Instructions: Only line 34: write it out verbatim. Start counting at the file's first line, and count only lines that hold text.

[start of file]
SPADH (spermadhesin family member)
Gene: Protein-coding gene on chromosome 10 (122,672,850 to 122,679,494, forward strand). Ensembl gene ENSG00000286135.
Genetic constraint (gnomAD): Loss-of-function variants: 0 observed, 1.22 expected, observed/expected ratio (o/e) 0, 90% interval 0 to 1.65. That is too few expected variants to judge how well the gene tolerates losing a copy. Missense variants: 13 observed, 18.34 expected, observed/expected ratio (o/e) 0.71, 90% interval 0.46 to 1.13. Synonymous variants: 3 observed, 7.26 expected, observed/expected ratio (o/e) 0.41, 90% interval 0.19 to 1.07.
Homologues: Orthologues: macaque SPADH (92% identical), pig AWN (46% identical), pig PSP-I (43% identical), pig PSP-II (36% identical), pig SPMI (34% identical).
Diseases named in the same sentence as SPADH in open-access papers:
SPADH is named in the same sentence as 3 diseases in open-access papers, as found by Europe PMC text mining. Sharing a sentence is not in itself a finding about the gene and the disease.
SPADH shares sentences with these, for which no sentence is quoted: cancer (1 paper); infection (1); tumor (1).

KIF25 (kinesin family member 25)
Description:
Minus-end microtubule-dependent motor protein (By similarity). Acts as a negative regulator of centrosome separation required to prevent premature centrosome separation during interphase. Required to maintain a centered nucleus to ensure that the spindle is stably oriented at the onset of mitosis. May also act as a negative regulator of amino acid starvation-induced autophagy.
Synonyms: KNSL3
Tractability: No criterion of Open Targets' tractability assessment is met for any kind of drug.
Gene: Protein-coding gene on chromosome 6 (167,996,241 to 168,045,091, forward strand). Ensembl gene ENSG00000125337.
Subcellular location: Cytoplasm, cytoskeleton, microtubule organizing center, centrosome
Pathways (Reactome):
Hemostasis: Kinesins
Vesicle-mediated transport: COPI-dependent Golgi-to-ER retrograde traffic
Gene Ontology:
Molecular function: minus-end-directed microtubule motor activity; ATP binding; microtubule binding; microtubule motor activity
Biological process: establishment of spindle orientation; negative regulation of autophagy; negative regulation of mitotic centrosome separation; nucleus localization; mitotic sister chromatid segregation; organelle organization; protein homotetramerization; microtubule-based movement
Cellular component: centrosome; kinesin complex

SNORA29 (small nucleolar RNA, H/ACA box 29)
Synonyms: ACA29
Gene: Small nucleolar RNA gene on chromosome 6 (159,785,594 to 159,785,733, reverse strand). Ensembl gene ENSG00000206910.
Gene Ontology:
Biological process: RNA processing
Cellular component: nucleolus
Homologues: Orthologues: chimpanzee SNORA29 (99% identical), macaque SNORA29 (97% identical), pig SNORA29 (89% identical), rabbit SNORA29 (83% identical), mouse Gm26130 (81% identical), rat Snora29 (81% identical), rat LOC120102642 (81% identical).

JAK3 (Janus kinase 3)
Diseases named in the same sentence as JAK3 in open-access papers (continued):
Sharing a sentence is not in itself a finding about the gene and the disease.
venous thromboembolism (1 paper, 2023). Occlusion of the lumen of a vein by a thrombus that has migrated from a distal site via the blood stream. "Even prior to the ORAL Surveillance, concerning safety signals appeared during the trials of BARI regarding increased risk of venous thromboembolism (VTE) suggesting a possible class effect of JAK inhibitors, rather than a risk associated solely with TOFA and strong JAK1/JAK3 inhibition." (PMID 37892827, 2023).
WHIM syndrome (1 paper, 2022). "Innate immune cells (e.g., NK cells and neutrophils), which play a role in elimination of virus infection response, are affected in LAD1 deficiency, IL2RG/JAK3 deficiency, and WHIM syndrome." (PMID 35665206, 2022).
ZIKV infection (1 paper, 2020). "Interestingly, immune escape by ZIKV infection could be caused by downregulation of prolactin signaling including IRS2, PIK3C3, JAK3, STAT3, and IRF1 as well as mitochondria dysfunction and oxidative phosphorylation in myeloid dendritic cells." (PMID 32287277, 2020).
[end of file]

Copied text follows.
ZIKV infection (1 paper, 2020). "Interestingly, immune escape by ZIKV infection could be caused by downregulation of prolactin signaling including IRS2, PIK3C3, JAK3, STAT3, and IRF1 as well as mitochondria dysfunction and oxidative phosphorylation in myeloid dendritic cells." (PMID 32287277, 2020).